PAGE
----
Protest in Delhi’s Dwarka against upcoming Haj house
A large group of residents from Dwarka and nearby urban villages on Friday staged a protest against the construction of a proposed Haj house in Dwarka’s Sector 22 and said such a building may lead to a “law-and-order problem” in their area, even as several other residents took to social media to claim that the protest was being spearheaded by right-wing groups.
Protest leader Ajit Swami, who is also the president of the All Dwarka Residents Federation (ADRF), claimed otherwise and said it was the federation, which has over 300 villages near Dawrka as members, that led the protests.
“We have written to lieutenant-governor Anil Baijal, who is also chairperson of the DDA (Delhi Development Authority), asking him to cancel land allotment made for the Haj House. There will be a law-and-order problem if the Haj house is constructed here,” said Swami.
The LG did not respond to requests for comment.
“The money for the construction could be used for another noble cause. There are no such houses/facilities for people of other faiths who go pilgrimages,” he said, and added that protests will continue till the land allotment is cancelled.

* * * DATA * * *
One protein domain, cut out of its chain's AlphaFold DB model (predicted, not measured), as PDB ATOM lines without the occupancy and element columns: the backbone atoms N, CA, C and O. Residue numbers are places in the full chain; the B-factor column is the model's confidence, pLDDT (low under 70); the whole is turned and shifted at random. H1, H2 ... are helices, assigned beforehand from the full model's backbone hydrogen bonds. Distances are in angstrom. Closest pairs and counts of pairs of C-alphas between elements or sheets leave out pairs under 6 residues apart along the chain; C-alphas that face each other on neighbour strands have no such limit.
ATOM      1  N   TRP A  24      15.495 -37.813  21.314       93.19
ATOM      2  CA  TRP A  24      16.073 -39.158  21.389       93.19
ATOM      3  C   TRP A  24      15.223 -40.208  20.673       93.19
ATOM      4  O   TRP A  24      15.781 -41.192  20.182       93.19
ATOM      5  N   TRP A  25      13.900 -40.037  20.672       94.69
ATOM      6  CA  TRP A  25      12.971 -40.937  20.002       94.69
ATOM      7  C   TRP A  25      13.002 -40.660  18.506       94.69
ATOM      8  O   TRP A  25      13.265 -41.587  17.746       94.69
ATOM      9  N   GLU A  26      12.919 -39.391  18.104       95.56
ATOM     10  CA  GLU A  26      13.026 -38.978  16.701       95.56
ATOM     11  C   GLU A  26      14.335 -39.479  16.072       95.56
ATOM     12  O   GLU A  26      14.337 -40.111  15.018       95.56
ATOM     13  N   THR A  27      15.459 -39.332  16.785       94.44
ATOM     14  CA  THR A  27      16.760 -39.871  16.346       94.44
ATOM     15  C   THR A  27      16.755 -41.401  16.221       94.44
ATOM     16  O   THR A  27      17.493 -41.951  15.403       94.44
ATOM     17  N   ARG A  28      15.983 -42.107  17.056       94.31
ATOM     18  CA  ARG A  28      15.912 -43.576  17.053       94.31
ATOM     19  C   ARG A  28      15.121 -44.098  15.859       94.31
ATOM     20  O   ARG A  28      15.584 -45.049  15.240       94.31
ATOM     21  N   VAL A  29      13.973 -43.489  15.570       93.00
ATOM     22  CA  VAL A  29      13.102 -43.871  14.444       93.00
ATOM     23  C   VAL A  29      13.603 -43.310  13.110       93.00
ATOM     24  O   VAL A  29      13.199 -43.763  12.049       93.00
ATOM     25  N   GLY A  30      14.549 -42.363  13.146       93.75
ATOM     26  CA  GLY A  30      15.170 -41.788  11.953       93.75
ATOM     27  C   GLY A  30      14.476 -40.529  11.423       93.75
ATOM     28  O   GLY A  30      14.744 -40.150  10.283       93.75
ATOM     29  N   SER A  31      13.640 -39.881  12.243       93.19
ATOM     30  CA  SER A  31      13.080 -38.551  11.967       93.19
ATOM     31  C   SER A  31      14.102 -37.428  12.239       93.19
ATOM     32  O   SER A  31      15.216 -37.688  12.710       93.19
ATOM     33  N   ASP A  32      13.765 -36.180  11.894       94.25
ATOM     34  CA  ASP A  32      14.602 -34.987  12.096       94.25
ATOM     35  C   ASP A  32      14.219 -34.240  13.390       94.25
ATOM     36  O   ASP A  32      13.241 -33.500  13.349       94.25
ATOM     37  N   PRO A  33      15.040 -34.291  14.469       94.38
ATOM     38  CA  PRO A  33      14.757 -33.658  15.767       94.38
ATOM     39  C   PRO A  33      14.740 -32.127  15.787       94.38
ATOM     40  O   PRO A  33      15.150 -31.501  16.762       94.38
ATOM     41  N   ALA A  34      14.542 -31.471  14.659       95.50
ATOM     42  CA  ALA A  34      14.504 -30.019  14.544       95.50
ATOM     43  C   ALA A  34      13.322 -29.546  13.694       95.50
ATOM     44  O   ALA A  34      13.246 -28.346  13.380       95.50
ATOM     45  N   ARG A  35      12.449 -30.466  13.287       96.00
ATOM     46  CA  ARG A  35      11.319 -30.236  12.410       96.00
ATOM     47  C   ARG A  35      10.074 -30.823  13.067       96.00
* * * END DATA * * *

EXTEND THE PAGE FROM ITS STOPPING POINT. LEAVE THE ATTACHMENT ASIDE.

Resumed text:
It is to be noted that Delhi does not have a Haj house unlike other states, even though the national capital is the largest embarkation point for the pilgrimage in the country. Nearly 15,000-20,000 Muslims from Delhi, Uttarakhand, Punjab, Haryana, Himachal Pradesh, western Uttar Pradesh and Chandigarh leave for Mecca in Saudi Arabia, the holiest city for Muslims, from Delhi every year and they usually stay in camps set up at Ramlila Maidan and Dargah Faiz Illahi before flying out.
According to the details of the construction, the proposed Haj house will be able to accommodate at least 350 pilgrims at one time. An area of around 5,000 sqm has been allotted for the project, show DDA records.
Aam Aadmi Party Sleemapur MLA Abdul Rehman, a nominated member of the Delhi State Haj Committee, said the protests were “politically motivated”.
“ Why should anyone have a problem if a few people come together for a short stay before embarking on a pilgrimage? The land where the house in being built does not belong to any private person, not has it been usurped or encroached by anyone. Our country is a land of many religions. People want to live peacefully. Some are out to divide the country on religious lines and we request the government to act against such motivated protests.”